An unfortunate reality of the holiday season is that one must obtain gifts for those they don't necessarily like. One might even hate these people. For example, Uncle Tim's new wife Shea's daughter Melody, who once said you would be pretty if you had bangs. Or your boss, Mr. Man, who has never paid you back for the all lattes you have purchased for him. Or your ex-boyfriend, Carl, whose stunted progress on his novel—about you!—ended your relationship.
So there was this girl that I went to high school with, and basically she was/is a homophobic, mouth breathing waste of space that made my life at the time rather miserable. Anywho, recently I was on Grindr (like half my day at work) and I happened upon her still rather handsome/DILF-esque father. I messaged him and we struck up a conversation, although it's pretty obvious he has no idea who I am (though to tell the truth I have been a bit vague about some of the facts). I'm considering banging him, and then disclosing said banging to a few select individuals, knowing it would make its way back to her. Is that okay?
Hours before the death of Venezuelan president Hugo Chávez, Vice President Nicolás Maduro ejected two U.S. diplomats from the country, accusing them of plotting to "destabilize" Venezuela and implying that the U.S. had infected Chávez with cancer. "We have no doubt," Maduro said in a television address, that a scientific commission would find "that commander Chávez was attacked with this illness," comparing Chávez to Palestinian Yasser Arafat, whom Maduro suggested was also poisoned. The removed diplomats, U.S. Air Force attaché Col. David Delmonaco and another, unnamed military official, had, Maduro claimed, attempted to recruit members of the Venezuelan military into an unspecified plot against Venezuela. U.S. officials scoffed at the claims, and most observers understood Maduro's accusations against "imperialists" to be a fairly standard base-rallying move that Chávez himself had frequently resorted to in the past. Conspiracy theorists, nevertheless, turned to Venezuelan lawyer and commentator Eva Golinger, who claimed in an interview with Russia Today—the media wing of the administration of longtime Chávez ally Vladimir Putin—that there's evidence that the E.U. had had infected the president with cancer. She declined to present or describe this evidence. The U.S. has indicated it will likely ask some Venezuelan diplomats to leave the country over the next few days in response. Chávez's funeral is on Friday; Venezuela will hold elections in 30 days. [Reuters | WSJ | Ultimas Noticias]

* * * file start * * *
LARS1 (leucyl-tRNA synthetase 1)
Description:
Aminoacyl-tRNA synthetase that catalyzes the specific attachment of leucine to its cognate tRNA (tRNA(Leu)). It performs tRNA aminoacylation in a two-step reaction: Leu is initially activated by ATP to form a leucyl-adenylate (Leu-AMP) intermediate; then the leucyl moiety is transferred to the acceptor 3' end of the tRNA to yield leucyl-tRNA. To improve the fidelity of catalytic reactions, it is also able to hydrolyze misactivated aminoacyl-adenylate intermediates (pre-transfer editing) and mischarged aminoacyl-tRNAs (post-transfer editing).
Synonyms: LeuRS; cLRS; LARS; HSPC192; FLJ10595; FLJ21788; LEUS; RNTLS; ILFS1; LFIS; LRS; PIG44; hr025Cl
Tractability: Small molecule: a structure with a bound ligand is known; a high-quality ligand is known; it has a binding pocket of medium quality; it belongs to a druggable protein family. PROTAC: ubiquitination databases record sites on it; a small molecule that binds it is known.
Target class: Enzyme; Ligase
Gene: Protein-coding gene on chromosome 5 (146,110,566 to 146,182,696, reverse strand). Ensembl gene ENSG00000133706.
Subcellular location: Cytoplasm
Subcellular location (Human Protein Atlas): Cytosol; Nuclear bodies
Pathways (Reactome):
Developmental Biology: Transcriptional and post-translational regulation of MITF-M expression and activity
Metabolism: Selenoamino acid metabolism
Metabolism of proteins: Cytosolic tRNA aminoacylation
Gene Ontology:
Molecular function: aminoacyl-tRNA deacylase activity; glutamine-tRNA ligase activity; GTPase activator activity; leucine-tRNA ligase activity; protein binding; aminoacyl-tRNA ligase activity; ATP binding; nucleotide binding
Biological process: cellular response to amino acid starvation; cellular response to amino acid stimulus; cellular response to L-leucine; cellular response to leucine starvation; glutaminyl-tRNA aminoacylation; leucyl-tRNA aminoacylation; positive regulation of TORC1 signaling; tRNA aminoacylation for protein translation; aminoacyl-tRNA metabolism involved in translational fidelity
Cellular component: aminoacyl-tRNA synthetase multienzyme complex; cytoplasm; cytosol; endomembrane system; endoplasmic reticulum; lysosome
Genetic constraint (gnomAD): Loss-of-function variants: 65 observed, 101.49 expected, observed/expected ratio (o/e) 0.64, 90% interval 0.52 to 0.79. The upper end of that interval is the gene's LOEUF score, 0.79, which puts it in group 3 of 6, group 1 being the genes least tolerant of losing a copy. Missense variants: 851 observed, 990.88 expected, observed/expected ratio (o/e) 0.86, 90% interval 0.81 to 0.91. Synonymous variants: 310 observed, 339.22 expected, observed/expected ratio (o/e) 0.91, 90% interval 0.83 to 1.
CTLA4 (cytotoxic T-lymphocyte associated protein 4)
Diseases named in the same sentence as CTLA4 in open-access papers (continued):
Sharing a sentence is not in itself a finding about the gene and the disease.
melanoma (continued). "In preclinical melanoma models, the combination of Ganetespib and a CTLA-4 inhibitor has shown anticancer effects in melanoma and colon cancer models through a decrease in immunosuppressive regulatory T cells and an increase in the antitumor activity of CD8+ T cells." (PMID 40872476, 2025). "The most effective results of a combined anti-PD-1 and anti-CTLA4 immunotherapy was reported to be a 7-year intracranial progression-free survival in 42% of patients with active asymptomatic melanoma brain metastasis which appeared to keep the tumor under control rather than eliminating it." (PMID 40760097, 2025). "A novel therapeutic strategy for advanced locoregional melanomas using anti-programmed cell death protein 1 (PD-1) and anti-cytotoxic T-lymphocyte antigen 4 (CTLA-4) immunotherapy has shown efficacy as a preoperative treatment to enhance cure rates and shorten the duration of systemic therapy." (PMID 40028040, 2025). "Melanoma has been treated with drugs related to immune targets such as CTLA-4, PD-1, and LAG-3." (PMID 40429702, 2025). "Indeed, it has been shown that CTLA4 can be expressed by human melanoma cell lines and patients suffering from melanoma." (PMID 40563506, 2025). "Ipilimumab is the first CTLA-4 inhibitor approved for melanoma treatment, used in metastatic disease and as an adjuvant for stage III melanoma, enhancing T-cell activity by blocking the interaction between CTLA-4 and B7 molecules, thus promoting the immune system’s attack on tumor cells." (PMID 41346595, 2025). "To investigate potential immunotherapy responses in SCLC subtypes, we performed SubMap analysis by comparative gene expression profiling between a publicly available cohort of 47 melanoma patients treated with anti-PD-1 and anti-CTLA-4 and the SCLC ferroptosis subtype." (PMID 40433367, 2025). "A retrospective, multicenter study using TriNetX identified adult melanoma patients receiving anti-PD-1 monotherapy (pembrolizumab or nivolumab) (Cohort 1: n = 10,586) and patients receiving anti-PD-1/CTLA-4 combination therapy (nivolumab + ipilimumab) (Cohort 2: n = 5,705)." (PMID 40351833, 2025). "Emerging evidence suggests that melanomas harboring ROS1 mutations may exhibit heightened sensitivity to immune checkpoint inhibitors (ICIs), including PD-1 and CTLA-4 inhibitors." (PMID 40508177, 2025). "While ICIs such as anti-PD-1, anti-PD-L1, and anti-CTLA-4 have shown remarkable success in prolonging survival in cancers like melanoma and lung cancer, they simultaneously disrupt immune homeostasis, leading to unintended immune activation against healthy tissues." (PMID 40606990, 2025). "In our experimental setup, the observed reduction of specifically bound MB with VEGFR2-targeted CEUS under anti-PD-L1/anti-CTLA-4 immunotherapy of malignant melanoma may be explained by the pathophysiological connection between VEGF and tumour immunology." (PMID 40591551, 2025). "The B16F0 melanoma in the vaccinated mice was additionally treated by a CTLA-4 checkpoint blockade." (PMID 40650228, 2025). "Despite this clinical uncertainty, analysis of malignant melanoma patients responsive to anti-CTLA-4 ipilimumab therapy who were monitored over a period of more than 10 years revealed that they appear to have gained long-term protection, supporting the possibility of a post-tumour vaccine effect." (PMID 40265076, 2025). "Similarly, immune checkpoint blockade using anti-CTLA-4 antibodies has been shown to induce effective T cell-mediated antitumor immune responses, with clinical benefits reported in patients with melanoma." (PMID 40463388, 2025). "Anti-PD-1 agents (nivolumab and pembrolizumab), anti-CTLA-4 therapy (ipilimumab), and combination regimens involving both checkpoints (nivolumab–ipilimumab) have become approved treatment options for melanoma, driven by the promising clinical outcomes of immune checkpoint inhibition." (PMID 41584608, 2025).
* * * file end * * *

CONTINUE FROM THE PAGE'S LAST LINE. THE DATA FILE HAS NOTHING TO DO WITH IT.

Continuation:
Europe, an expensive overseas cooking school populated by pussies, is still busy finding ever more outrageous ways to offend American sensibilities. First, it was the whole WWII thing, which we had to go straighten out ourselves. Then there was Monty Python. (Was he making fun of us? I think he was making fun of us.) And now, these Eurotrash types are too good to buy cars, all of a sudden.
If there was one thing you could always count on, it was that if you, a red-blooded American male, were ever to experience the pain of hair loss, there would always be a strong, welcoming, American-owned Hair Club For Men for you to turn to. Well. Things have changed.
Former New York Times editor Bill Keller has spent the past year pursuing a weird personal crusade against Wikileaks founder Julian Assange. He continues, weirdly, and to the detriment of his own reputation. Likewise, we shall continue our crusade against Bill Keller, until all of the world's readers have abandoned both of us, and we are merely talking to one another, like the cranks that we all are.
Former Star editor and Jessica Coen enemy Joe Dolce is apparently knee-deep in some freelance Journalismism, writing a piece in Culture & Travel about a trip to Myanmar. There's not even any dead celebrities there! But there are some dead citizens once in a while, which has Joe "contemplating the ethics of traveling to a country with an oppressive regime." We can think of no one better to judge. [WWD]
We hear that Drew Kerr's Four Corners PR firm, which used to represent Radar, has finally gone to the great press release wastebasket in the sky. A former employee tells us that Kerr's resigned his Maxim and Dennis accounts, and that the company Web mail server doesn't exist anymore. [UPDATE: Kerr emails to say that he still has three clients—Future US, which publishes Guitar World, DriverTV, and Godengo; his office is not shutting down ["We just moved to 23rd and 6th"]; and though he has no employees, "it's just me as a solo operation as Four Corners Communications, as it was the first five years we were in business."] We sent an email sent to Kerr for confirmation and got the following message in return: "I will be out of the office until Thursday afternoon. Be back to you then. Thanks — Drew." Curious! We hope this doesn't mean we're never getting a box of baby carrots again!
Pardon this Andy Rooneyesque digression, but what the fuck is it with the wheatgrass in New York clubs? If you want that stuff in your Jamba Juice, then fine, enjoy the cleansing nutrients in the privacy of your own bowels. But wheatgrass has begun to creep out from the end tables to larger centerpiece platters and even to this huge planter, photographed in colonial cocktail den Pegu Club's bathroom and submitted by a puzzled reader. Near as we can tell, it serves no function besides the questionably and superficially aesthetic. Of an evening, we've run into wheatgrass lurking in three of four downtown venues, all in different neighborhoods. Is wheatgrass now required for cabaret license renewal? Are we supposed to graze upon the wheatgrass while awaiting the next round? Or is wheatgrass the new nightlife equivalent of decorating's ever-present bowl of green apples? Regardless, we're dumping a shot of bar-brand vodka on every one of these we see from now on. Please join us.